Debate on a proposal that would make it easier to bring prescription drugs into the country from abroad is taking center stage on the Senate floor as part of the health care reform debate.
The Associated Press: "A bipartisan group of lawmakers hopes to finally win a long struggle to ease curbs against importing low-cost prescription drugs but will have to overcome the Obama administration and the pharmaceutical industry to do so." The amendment would "allow U.S. pharmacies and drug wholesalers to import Food and Drug Administration-approved drugs from Canada, Europe and a few other countries. People on both sides of the issue say it will be tough for supporters to get the 60 votes they'll need to win" (Fram, 12/10).
The Seattle Times/The Associated Press: "Some import supporters question whether the administration is acting to keep the powerful pharmaceutical industry's support for [President Barack] Obama's effort to overhaul the nation's health-care system. An administration official denied that. ... Even before Dorgan introduced it Tuesday night, the Food and Drug Administration (FDA) sent senators a letter saying the plan would be 'logistically challenging' to implement and raises 'significant safety concerns.' ... Dorgan said he was surprised by the letter because Obama co-sponsored Dorgan's proposal in 2007 as a freshman Democratic senator from Illinois. In addition, Dorgan noted, White House Chief of Staff Rahm Emanuel sponsored another version of the bill that same year as a Democratic House member from Illinois" (Fram, 12/10).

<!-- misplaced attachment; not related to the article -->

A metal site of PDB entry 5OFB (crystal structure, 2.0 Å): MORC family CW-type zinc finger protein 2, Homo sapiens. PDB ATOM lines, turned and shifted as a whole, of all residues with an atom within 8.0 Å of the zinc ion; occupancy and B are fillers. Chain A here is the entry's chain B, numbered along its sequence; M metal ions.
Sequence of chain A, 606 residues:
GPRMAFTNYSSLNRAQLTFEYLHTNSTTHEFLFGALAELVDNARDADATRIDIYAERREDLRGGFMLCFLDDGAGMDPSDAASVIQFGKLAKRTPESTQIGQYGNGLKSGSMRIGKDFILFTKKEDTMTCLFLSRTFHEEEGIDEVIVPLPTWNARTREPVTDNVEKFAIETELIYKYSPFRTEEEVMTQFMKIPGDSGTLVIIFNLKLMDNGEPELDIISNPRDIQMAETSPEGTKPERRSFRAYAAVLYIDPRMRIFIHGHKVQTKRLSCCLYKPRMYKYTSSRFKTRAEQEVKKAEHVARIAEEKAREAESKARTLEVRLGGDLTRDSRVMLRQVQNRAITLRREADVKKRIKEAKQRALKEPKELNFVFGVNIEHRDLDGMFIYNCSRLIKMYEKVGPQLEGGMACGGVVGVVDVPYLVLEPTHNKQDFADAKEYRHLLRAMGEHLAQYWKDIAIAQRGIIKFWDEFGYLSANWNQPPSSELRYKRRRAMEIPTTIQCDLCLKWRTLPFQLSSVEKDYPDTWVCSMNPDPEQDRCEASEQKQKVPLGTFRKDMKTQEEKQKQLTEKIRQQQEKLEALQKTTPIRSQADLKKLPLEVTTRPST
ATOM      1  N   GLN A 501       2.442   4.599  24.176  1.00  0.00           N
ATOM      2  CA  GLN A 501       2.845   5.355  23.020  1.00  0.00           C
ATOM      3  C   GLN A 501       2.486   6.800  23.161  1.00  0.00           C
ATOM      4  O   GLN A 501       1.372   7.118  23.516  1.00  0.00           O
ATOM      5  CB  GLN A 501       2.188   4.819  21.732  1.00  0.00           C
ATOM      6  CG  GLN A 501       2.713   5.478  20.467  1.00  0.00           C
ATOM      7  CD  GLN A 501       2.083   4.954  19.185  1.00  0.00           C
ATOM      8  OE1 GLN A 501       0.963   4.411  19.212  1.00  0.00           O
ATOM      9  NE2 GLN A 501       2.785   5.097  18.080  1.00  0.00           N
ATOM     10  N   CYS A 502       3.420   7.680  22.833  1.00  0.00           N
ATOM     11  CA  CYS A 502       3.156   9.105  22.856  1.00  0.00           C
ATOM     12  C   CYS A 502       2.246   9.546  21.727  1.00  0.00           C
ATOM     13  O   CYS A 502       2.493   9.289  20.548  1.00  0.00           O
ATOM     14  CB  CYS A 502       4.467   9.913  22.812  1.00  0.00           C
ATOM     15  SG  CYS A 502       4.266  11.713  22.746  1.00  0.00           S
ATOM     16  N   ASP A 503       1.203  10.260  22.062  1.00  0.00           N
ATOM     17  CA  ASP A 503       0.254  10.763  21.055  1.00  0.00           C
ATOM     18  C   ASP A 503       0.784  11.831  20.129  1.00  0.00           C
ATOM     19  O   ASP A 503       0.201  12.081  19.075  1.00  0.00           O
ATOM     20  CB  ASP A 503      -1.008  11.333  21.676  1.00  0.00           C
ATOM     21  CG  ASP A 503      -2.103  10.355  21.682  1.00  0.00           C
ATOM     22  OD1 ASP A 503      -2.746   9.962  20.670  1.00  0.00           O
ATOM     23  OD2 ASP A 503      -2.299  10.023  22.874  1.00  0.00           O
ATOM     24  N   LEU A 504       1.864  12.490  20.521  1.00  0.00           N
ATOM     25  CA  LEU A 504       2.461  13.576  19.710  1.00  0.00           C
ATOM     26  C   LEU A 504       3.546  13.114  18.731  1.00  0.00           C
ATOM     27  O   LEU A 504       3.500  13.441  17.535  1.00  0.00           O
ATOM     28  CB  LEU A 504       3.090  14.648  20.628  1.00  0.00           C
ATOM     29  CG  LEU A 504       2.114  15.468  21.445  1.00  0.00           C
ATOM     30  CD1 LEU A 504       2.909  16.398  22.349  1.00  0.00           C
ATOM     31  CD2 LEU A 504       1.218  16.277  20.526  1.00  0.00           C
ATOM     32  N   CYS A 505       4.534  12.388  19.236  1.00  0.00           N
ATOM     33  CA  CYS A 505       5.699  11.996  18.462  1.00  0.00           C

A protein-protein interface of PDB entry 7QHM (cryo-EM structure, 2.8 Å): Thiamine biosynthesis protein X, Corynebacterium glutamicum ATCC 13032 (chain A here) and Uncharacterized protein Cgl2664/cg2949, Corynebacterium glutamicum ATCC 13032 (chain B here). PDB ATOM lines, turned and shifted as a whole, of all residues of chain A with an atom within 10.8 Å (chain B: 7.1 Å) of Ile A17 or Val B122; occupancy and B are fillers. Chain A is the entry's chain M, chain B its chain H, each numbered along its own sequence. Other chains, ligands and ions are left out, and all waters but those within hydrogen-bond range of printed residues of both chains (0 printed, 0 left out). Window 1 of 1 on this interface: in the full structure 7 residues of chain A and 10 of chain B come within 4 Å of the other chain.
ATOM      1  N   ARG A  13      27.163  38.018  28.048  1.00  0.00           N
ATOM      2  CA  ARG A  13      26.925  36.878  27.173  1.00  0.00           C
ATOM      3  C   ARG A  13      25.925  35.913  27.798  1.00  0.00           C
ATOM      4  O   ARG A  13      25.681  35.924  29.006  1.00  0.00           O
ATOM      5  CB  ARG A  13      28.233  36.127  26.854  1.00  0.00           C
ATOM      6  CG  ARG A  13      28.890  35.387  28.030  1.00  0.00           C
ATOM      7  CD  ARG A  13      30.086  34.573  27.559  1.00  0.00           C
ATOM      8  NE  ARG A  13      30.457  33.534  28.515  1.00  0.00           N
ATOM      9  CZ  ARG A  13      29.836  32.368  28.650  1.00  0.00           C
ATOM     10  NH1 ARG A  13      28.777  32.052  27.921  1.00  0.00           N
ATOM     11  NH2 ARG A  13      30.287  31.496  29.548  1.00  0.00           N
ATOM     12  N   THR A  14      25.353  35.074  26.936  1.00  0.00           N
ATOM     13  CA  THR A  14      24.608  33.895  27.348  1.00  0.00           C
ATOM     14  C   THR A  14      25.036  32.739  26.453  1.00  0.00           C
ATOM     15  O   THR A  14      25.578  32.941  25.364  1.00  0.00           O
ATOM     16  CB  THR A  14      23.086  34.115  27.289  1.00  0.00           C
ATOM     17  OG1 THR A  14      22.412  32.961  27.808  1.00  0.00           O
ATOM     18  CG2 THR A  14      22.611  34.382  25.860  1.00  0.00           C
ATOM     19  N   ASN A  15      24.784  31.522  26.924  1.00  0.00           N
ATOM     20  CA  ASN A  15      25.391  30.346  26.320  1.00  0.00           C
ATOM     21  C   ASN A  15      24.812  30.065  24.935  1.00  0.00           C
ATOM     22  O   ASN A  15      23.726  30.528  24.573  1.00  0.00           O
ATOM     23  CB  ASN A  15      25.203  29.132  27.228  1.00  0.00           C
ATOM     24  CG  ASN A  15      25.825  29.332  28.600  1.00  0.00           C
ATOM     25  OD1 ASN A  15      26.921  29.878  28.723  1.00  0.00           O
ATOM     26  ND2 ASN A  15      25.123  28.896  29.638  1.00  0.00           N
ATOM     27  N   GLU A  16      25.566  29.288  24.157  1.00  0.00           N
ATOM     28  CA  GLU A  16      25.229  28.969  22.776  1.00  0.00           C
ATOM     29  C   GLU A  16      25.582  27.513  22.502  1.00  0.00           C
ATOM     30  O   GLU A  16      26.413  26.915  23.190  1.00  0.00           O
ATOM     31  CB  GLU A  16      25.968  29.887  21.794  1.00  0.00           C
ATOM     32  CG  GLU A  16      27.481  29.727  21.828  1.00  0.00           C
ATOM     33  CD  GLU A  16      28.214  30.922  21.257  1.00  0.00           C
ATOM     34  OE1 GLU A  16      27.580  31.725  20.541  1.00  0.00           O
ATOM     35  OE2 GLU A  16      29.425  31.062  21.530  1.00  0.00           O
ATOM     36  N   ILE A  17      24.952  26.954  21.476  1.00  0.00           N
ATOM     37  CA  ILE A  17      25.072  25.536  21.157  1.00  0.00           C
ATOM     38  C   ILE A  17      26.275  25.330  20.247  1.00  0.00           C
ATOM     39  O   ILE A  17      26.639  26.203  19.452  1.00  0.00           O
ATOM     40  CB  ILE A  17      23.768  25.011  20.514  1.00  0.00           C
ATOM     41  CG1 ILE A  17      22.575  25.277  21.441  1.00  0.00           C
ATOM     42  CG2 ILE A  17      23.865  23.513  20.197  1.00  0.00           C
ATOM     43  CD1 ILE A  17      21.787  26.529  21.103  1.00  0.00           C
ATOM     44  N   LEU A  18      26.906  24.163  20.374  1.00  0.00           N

The Wall Street Journal: "In a letter to Republican Sen. Sam Brownback of Kansas, FDA Commissioner Margaret Hamburg also said overseeing importation would be 'resource intensive.' The letter was a response to a request by Sen. Brownback, who in the past has opposed reimportation of drugs." Dorgan responded by calling the FDA letter "completely bogus" (Mundy, 12/9).
Bloomberg reports that drugmakers are speaking out against a proposal to allow reimportation of cheaper prescription drugs from Canada. "The plan, from lawmakers led by (senators) North Dakota Democrat Byron Dorgan and Maine Republican Olympia Snowe, drew fire from drugmakers such as Indianapolis-based Eli Lilly & Co."
"'It would be a huge mistake for Congress to pursue policies that could expose Americans to counterfeit and substandard drug products,' said Ken Johnson, senior vice president of the Pharmaceutical Research and Manufacturers of America, the Washington industry association" (Gaouette and Jensen, 12/10).
CQ HealthBeat also reports on the FDA letter: "It was unclear when the Senate might vote on the amendment offered by Byron L. Dorgan, D-N.D. ... John McCain, R-Ariz., said the deal with the pharmaceutical industry was the real reason behind the FDA letter. He mocked the agency's reasoning in the letter. ... [Meanwhile], Hamburg ended the letter by promising to work with senators to explore other options for drug importation (Ethridge, 12/9).
See related news on Wednesday's Senate negotiations and debate on drug re-importation at Kaiser Health News.